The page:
[R-sig-ME] compare fit of GLMM with different link/family

Don Cohen don-|me4 @end|ng |rom |@|@@c@3-|nc@com
Thu Jan 27 22:46:08 CET 2022

Phillip Alday writes:

 > @Don: I think the part you're missing is that the likelihood
 > depends on the data and if you transform the data (e.g. via log),
 > then you've changed the data and now have a different likelihood.

I'm not sure what you mean by changing the data, but the fact that
you change the likelihood seems to be just as true for any other 
change to the model.
 log(output) ~ input
 output ~ input
are two different models just like they're both different from
 output ~ input^2

 > precisely: the likelihood of the model is the probability of the
 > parameters _conditional_ on the data.[*]

[I assume by parameters you mean what I call the output (dependent variable)
and by the data you mean what I call the inputs - the independent variables)]
But this gets back to my argument below that the likelihood is not really
the same as probability...

 > For linear transformations of the data, everything is fine,

But my example above with input^2 was not a linear transformation of the 
data, was it?  You don't think it's fair to compare loglik of
 output ~ input  with that of  ouput ~ input^2  ?
Oh, I guess not - that's your argument about nested models.
But I also don't understand that.

It seems to me that conditional probability of output given model and
input is a measure of how well the output fits the input+model and it
makes sense even to compare that even for different combinations of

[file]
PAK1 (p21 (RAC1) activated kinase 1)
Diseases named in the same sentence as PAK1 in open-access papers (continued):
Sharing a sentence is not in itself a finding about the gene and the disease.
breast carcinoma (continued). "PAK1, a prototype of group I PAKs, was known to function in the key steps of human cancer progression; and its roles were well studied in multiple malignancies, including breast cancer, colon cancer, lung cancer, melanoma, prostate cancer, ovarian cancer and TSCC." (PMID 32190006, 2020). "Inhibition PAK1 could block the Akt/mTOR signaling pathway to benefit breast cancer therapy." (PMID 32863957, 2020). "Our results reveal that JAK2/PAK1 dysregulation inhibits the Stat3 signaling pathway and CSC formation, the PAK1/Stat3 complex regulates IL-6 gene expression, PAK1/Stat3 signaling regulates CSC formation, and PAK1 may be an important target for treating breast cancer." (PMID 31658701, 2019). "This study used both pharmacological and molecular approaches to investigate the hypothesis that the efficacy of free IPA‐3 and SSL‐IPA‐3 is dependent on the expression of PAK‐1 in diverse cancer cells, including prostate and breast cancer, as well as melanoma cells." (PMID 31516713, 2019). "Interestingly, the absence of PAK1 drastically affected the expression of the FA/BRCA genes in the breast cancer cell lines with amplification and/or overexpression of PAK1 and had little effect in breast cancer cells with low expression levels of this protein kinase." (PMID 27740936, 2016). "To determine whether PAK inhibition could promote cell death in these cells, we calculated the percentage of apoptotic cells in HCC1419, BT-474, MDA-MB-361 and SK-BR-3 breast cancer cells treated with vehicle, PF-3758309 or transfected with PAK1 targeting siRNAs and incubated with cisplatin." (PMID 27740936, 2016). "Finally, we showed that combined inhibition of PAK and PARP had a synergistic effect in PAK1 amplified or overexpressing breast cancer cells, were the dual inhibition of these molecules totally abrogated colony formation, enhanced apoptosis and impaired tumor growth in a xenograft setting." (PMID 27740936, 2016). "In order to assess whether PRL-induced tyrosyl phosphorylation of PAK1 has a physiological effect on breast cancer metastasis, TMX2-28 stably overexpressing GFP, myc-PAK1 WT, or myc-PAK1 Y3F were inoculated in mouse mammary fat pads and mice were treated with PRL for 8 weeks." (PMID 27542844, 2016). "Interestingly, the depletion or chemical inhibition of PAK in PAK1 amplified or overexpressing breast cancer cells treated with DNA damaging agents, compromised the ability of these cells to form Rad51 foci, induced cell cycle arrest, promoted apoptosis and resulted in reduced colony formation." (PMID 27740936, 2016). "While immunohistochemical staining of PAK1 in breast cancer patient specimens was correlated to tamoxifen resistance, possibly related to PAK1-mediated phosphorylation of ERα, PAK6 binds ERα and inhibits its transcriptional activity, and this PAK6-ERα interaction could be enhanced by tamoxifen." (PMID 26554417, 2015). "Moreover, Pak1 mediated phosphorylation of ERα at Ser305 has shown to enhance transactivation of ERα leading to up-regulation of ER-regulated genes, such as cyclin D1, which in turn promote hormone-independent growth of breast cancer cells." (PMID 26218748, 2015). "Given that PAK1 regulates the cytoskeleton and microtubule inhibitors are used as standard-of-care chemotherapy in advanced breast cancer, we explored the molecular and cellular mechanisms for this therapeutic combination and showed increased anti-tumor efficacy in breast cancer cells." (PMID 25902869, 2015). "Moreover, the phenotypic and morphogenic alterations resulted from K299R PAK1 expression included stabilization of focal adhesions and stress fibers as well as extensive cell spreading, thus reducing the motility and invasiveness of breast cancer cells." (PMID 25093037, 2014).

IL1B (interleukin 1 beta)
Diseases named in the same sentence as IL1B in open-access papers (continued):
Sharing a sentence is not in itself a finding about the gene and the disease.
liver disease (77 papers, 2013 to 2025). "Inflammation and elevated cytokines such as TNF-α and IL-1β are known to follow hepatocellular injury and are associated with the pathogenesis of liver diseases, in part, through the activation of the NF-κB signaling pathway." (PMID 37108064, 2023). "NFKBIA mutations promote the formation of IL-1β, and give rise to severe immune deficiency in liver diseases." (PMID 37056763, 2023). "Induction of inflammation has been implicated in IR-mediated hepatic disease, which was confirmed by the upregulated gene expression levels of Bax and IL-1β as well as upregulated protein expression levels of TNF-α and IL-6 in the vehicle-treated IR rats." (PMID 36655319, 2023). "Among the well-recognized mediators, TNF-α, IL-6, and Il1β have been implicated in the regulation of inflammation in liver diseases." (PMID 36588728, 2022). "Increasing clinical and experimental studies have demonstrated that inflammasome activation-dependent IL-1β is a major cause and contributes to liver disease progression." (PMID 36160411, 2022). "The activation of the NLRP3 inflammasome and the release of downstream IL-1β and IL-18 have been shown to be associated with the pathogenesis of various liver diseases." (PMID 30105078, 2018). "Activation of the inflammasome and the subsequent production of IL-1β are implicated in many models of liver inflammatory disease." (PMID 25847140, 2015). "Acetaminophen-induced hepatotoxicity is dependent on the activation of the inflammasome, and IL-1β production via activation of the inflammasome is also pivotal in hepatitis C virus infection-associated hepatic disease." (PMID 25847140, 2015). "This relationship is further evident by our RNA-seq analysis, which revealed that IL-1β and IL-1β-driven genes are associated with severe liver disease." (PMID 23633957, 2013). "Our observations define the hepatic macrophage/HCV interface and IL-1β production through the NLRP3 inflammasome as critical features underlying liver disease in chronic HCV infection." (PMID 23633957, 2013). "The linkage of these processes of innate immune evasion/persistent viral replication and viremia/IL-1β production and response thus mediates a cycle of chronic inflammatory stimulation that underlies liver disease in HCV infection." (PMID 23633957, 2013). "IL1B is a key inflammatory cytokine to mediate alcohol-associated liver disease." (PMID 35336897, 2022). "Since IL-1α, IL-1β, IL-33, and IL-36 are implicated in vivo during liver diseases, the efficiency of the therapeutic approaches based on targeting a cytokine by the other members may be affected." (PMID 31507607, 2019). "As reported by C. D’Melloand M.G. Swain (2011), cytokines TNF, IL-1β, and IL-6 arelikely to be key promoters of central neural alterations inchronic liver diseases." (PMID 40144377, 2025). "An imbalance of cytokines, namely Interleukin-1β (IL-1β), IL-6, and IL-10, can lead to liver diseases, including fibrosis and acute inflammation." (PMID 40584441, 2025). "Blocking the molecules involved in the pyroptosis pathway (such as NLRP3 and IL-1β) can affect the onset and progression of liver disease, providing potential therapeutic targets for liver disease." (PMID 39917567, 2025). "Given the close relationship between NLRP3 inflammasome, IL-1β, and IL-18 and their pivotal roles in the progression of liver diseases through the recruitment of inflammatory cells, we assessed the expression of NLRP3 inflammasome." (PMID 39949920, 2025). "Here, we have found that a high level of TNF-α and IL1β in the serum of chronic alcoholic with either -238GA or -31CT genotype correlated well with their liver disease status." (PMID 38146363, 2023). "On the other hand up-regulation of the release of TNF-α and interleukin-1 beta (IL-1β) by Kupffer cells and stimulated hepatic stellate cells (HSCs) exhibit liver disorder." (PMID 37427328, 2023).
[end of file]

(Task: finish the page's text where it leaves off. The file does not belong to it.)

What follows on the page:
input, output, model.  I see that more rows of data will inevitably
reduce that probability, so perhaps a good measure would be to divide
log of prob by #rows, i.e., average log of probability per row.

 > but for nonlinear transformations, you need to take into account
 > the distortion they introduce on the parameter space, which is what
 > the Jacobian does. Digging down a bit deeper, the likelihood is
 > ultimately an integral and any transformation of the data

I thought the likelihood was computed by just evaluating the PDF.
Is that necessarily an integral ?  Is that related to your 
description of treating the response as a distribution?

What you write above does not convey to me exactly what problem is
being solved or how it's being solved, but I get the feeling that your
transformation might be the same thing I was complaining about.
See what you think:

My complaint is illustrated by the fact that the loglik can be
positive - because the pdf can be > 1.  Whereas the actual probability
could be computed by changing the output value to a range and taking
the difference between the values of the cdf at the two ends of the
range (maybe you'd call that integration).  If you did that, say, for
an output of 1.23, which I'd require you to change to an interval, say
[1.225 - 1.235], then in order to compare the REAL probability (rather
than the likelihood) of this model to that of another model using
log(output), the interval would become [log(1.225) - log(1.235)],
right?  Does that seem to correspond to your correction?

 > (For linear transformations, you can still be off by a
 > multiplicative constant, but that doesn't matter for finding the
 > location of the optimum, i.e. the parameters corresponding to the
 > maximum likelihood.)

Again I might not be following you, but I think this may be related to
the fact that loglik can be positive -- which means to me that even
though you've found the optimal estimates, your loglik is NOT a
reasonable estimate of the PROBABILITY of the output given the input +
model.  And for model comparison I would want the log of the
probability, not something that could be off by some (arbitrarily
large) constant that might be different for different models.

So if loglik is computed as I think it is, then it's questionable
whether it can be compared between different models at all, whereas
if log prob were computed as I describe, then it would make sense to
compare it for any two models, even if the output were transformed.

I hope that makes sense?

Or, of course, tell me where I've gone wrong.

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